None of these three ways to buy is used at Airbus BizLab. Currently, we are focused on sponsoring or procuring, instead of acquiring. I think that the relevant mechanism depends on the resources, the objectives and the priorities of the corporate, and also on the other investment vehicles existing in the company. For example, we have Airbus Ventures, Airbus Foundation and the BizLab, among others, as different vehicles to work in innovation.


I think all 3 ways would work, the choice should depend on how closely a company wants to be involved. The advantage of a direct investment is that you can learn more about how an inclusive business is evolving, and this is especially useful for strategically important topics. However, often a company may not recognize the strategic importance, and then a third party fund is the best choice.

A2: Depends entirely on the context we are operating in. For us direct investment was the only choice as we weren’t able to find any suitable enterprise to invest in. Also, we were doing it first time and therefore direct investment gave a little bit of extra confidence to board. However as we are evolving and so is the landscape, I think we will evolve towards self-managed fund. The ecosystem is rapidly evolving with many incubators supporting startups and helping them scale up. This pipeline, as it will develop, will provide us opportunity to be more sophisticated with our investing approach. At this moment all of this is in infancy and we have to support enterprises even operationally and in that case direct investment, despite its certain limitations, as highlighted in the report by Endeva, is a better way for us.

Agree, Favad, that it’s not either or. Both buying and making have their merits. In the study, we provide soem guidance along the main objectives companies are oursuing with their BoP market engagement, as well as main difficulties they face internally. But in any case the decision has to be derived from the strategic objectives. Here, I believe it’s useful to open up that choice, because in the first decade of experimentation, many companies went into inclusive business with not too much oversight (simply because of the early days), but now we know more and there are also good investment opportunities out there.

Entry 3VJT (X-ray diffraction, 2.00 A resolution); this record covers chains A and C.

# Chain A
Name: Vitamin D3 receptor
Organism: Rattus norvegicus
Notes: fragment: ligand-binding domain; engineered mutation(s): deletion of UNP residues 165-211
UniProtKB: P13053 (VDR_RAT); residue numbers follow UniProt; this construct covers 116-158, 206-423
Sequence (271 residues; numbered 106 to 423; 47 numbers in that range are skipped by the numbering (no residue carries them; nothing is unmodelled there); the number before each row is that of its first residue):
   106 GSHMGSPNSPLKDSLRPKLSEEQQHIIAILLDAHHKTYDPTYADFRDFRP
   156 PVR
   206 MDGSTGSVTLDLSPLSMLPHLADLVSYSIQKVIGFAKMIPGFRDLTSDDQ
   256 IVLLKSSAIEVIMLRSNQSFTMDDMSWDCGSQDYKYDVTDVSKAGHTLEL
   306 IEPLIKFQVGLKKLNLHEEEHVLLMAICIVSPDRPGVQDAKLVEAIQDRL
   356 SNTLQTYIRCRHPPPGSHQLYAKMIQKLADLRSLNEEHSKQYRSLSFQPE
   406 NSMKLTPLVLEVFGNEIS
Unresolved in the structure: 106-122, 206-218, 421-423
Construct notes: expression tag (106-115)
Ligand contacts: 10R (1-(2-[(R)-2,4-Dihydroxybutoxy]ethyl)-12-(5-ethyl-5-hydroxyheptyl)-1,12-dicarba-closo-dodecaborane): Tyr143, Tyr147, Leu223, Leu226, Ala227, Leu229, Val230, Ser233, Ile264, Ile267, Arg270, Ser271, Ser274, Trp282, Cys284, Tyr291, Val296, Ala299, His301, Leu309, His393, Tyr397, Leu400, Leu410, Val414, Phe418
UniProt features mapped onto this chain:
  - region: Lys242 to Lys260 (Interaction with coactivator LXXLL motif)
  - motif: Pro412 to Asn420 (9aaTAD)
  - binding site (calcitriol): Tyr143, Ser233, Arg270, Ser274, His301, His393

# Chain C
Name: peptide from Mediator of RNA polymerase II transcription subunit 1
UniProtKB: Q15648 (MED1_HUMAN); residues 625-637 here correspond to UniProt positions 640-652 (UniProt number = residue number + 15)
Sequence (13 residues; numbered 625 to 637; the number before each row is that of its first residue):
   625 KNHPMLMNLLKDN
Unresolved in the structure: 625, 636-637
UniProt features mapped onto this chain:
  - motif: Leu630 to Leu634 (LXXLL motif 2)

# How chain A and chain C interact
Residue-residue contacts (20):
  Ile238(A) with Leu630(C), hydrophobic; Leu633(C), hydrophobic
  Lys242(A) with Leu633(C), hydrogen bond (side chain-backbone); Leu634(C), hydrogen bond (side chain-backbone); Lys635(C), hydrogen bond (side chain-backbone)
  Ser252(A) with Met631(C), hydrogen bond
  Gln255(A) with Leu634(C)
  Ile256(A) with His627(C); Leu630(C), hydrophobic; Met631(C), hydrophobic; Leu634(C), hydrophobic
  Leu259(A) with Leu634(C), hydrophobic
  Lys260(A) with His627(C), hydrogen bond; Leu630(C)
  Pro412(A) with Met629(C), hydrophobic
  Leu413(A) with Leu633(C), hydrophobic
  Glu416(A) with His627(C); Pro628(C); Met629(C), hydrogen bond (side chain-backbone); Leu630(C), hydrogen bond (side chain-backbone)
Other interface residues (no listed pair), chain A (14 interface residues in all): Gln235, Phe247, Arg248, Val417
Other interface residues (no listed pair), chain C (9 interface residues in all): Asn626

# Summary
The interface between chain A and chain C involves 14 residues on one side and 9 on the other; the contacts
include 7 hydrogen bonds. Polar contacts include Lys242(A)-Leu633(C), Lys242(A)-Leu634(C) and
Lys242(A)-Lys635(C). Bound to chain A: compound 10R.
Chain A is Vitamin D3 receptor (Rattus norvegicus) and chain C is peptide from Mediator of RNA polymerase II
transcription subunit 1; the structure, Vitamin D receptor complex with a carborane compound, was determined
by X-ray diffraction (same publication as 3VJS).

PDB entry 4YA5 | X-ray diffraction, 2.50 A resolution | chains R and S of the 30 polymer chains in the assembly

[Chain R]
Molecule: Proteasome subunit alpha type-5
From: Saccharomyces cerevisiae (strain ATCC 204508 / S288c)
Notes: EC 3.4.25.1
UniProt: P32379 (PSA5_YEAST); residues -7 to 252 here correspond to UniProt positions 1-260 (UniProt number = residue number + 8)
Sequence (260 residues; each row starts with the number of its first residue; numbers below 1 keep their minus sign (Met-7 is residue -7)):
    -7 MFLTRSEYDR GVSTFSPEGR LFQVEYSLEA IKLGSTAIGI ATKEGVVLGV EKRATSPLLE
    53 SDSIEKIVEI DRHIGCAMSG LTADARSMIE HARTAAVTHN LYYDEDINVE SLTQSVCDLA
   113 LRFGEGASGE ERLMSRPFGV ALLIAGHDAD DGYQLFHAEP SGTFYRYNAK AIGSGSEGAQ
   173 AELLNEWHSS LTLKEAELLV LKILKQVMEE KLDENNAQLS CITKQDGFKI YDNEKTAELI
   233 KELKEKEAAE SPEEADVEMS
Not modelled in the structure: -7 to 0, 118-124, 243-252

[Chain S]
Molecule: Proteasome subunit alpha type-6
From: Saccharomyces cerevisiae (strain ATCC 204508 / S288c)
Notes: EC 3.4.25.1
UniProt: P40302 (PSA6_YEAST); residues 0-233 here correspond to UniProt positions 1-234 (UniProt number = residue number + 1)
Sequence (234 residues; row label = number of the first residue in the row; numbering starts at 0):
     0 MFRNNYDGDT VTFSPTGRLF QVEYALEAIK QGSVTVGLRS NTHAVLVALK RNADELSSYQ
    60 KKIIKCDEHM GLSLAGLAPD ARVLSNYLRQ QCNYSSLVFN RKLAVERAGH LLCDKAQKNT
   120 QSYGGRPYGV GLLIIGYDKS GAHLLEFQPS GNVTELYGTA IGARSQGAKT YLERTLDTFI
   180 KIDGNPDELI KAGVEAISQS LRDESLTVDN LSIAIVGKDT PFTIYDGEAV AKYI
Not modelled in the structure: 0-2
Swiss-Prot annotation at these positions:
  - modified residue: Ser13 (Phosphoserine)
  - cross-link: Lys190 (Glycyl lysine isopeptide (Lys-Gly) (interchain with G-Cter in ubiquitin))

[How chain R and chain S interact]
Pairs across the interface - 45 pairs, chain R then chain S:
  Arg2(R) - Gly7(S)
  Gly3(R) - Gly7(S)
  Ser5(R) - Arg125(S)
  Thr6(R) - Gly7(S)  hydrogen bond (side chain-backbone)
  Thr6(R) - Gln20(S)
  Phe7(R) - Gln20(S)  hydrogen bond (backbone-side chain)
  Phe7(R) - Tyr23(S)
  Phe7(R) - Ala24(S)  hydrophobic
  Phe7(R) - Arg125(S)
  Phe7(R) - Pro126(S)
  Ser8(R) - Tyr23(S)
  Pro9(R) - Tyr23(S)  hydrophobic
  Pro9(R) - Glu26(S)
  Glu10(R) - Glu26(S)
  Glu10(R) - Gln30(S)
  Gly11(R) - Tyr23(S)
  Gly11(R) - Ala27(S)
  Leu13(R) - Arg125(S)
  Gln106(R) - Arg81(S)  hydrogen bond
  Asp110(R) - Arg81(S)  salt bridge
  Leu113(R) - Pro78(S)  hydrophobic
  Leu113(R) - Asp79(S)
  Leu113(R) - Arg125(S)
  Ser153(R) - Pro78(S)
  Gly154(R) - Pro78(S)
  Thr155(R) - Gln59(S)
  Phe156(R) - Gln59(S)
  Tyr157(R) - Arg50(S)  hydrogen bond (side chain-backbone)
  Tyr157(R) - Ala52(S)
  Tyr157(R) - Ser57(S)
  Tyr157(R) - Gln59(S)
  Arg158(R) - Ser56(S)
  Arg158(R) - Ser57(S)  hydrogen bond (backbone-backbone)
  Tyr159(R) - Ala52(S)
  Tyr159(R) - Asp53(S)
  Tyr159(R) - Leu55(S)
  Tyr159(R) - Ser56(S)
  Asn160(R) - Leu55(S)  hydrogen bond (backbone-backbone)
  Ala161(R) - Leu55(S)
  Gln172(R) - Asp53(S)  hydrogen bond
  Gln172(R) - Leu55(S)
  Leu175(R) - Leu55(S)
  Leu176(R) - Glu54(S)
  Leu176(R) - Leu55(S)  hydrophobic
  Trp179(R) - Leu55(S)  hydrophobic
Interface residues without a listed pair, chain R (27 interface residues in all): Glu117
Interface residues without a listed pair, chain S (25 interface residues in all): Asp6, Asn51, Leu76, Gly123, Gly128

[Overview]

I think you are right re Danone. It is an impressive model that Danone has created. What I would love to see though - in all areas of corporate impact venturing or social business strategies - is a much more mature sense for rigorous measurement and evaluation, moving from output metrics to outcomes and in best case even impact metrics.


@Rey, do you think Airbus Ventures would invest in inclusive business, or would they pursue other (more profitable) investments?

And if I may add, at Schneider in our Access toi Electricity Program we have both approches at the same time: developping an internal business and investing in relevant start-ups.
It’s very efficient even if it requests a solid management of the “Chineese Wall”

All 3 have their own merits, and can be the best option depending on the objectives of a company. We did not find many examples for direct investment. Could be because they are less visible or because they are more complicated.

I see a lot of potential in Third Party Funds. They can generate economies of scale (eg in terms of the management team required or any on-the-ground structures) and enable an easy entry point for companies. Funds can also bring on board public sector partners with shares objectives, as in the case of the Schneider Electric Access to Energy Ventures Fund or the Danone-initiated Livelihoods Funds.